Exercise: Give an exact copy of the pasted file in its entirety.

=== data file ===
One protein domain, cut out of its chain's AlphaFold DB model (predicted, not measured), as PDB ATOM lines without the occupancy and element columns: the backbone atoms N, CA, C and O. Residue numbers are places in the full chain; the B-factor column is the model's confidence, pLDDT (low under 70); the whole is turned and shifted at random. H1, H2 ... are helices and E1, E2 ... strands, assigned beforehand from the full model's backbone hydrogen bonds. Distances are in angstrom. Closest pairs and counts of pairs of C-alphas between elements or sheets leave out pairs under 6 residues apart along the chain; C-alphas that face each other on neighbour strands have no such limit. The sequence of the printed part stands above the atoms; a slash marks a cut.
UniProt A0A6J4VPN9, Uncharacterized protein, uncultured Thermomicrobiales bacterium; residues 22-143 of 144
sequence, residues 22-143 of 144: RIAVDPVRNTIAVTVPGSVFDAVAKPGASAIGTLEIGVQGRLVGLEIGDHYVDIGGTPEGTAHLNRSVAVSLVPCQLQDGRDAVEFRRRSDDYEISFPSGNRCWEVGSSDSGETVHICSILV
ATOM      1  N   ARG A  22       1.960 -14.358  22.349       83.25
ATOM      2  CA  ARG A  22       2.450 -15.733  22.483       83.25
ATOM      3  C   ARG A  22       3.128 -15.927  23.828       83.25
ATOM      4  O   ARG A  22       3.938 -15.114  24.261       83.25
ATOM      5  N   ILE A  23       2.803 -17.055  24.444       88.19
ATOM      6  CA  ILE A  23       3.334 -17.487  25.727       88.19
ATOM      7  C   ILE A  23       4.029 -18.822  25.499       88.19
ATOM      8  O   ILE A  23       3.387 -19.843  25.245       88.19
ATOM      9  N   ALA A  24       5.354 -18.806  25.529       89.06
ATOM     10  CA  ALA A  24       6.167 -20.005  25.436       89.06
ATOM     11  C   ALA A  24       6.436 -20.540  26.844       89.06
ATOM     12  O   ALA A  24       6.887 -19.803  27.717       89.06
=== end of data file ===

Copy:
One protein domain, cut out of its chain's AlphaFold DB model (predicted, not measured), as PDB ATOM lines without the occupancy and element columns: the backbone atoms N, CA, C and O. Residue numbers are places in the full chain; the B-factor column is the model's confidence, pLDDT (low under 70); the whole is turned and shifted at random. H1, H2 ... are helices and E1, E2 ... strands, assigned beforehand from the full model's backbone hydrogen bonds. Distances are in angstrom. Closest pairs and counts of pairs of C-alphas between elements or sheets leave out pairs under 6 residues apart along the chain; C-alphas that face each other on neighbour strands have no such limit. The sequence of the printed part stands above the atoms; a slash marks a cut.
UniProt A0A6J4VPN9, Uncharacterized protein, uncultured Thermomicrobiales bacterium; residues 22-143 of 144
sequence, residues 22-143 of 144: RIAVDPVRNTIAVTVPGSVFDAVAKPGASAIGTLEIGVQGRLVGLEIGDHYVDIGGTPEGTAHLNRSVAVSLVPCQLQDGRDAVEFRRRSDDYEISFPSGNRCWEVGSSDSGETVHICSILV
ATOM      1  N   ARG A  22       1.960 -14.358  22.349       83.25
ATOM      2  CA  ARG A  22       2.450 -15.733  22.483       83.25
ATOM      3  C   ARG A  22       3.128 -15.927  23.828       83.25
ATOM      4  O   ARG A  22       3.938 -15.114  24.261       83.25
ATOM      5  N   ILE A  23       2.803 -17.055  24.444       88.19
ATOM      6  CA  ILE A  23       3.334 -17.487  25.727       88.19
ATOM      7  C   ILE A  23       4.029 -18.822  25.499       88.19
ATOM      8  O   ILE A  23       3.387 -19.843  25.245       88.19
ATOM      9  N   ALA A  24       5.354 -18.806  25.529       89.06
ATOM     10  CA  ALA A  24       6.167 -20.005  25.436       89.06
ATOM     11  C   ALA A  24       6.436 -20.540  26.844       89.06
ATOM     12  O   ALA A  24       6.887 -19.803  27.717       89.06